SPRING TRAINING Nen, Greer decide to hang 'em up
Both players were attempting to come back after numerous operations.
SCOTTSDALE, Ariz. (AP) -- Robb Nen and Rusty Greer decided they can't overcome injuries and are retiring from baseball.
The 35-year-old Nen, who had 43 saves and a 2.20 ERA in 2002 to help San Francisco reach the World Series, hasn't pitched in more than two years and has tried to overcome three operations on his right shoulder.
"He tried and got close again, and fell back down," San Francisco trainer Stan Conte said in Scottsdale on Sunday, a day after speaking to Nen about the decision. "It's been so frustrating. I'm surprised he lasted this long."
Nen, who has 314 saves in 10 seasons, played through the pain during the playoffs three years ago, knowing he needed surgery and that he was risking further damage.
"What he did to stay on the field in 2002, he jeopardized his career," Giants reliever Jason Christiansen said Sunday. "He put the team above himself. Everybody who was here in 2002 has so much respect for what he did. If it hadn't been for him, we wouldn't have gone to the World Series."
Greer's all-out, aggressive style made him a fan favorite during his nine playing seasons (1994-2002) with Texas, which included the team's only three AL West titles. It also led to the multiple injuries and operations.
Greer, who turned 36 last month, said he retired because he didn't know whether he could make it through another season physically. He also wanted to spend more time with his family.
"Rusty had a great career," Rangers manager Buck Showalter said at spring training in Surprise, Arizona. "He could really show his consistency over a 162-game season. He was a great competitor and did things the right way, on and off the field."
Prospect faces surgery
At Bradenton, Fla., catcher J.R. House, once considered the top prospect in the Pittsburgh Pirates organization, faces season-ending surgery to repair tears in his right labrum and rotator cuff.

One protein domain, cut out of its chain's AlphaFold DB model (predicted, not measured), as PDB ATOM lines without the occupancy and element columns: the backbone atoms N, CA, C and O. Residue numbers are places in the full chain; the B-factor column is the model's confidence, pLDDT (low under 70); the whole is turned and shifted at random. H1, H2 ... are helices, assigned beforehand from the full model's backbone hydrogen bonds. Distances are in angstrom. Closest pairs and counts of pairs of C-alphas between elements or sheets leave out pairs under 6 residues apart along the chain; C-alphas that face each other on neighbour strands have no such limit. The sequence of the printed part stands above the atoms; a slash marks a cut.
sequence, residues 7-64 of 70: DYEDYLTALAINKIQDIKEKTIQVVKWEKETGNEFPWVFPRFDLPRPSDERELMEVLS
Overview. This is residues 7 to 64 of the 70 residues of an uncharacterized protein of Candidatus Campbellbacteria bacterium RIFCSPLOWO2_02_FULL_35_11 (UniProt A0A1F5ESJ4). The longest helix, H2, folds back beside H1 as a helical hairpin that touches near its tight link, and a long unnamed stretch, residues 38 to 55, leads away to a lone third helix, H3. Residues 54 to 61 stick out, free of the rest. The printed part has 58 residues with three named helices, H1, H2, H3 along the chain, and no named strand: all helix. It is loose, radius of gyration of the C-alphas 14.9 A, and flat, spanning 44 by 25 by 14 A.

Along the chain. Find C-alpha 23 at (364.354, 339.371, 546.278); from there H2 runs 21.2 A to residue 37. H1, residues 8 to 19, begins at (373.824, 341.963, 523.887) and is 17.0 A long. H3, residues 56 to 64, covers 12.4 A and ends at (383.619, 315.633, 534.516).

"It doesn't look good," House said Sunday.
"It's something that has been bothering me for a long time. I'm looking forward to getting it fixed and hopefully I can come back better than I was before."
House said he has multiple tears in his labrum and a 30-percent tear in his rotator cuff.
His agent, Dan Lozano, thinks surgery is inevitable and will be scheduled Tuesday or Wednesday.
"The doctors think he should be ready to play this winter and be 100-percent healthy for spring training next year," Lozano said.
The shoulder problems were detected when House took his physical before spring training. He will have a second opinion today when he meets with Dr. James Andrews in Birmingham, Ala.
At Jupiter, Florida, Carlos Delgado arrived for his first spring training with the Florida Marlins.
"This is more like the first day in a new school. It's a little awkward right now, but it's cool," the first baseman said.
"Obviously, I need to get a feel for what's going on here and learn my way around, but I'm pretty sure the bases are still going to be 90 feet apart, so I'll figure it out."
In Surprise, the Rangers said utility infielder Manny Alexander isn't expected to be in camp by today's reporting date for position players. He is having visa problems in the Dominican Republic. Reliever Frankie Francisco remained sidelined Sunday with a sore elbow.
At Tempe, Arizona, the Angels said right-hander Kelvim Escobar won't throw from a mound for about 10 days because of tightness in his arm.
In Phoenix, nearly 30 members of the Japanese media showed up to watch new Oakland pitcher Keiichi Yabu during his first day of workouts with the Athletics. The pitcher's translator, Andy Painter, a former professor at a university in Japan, was on the field with Yabu to help the team give him instructions.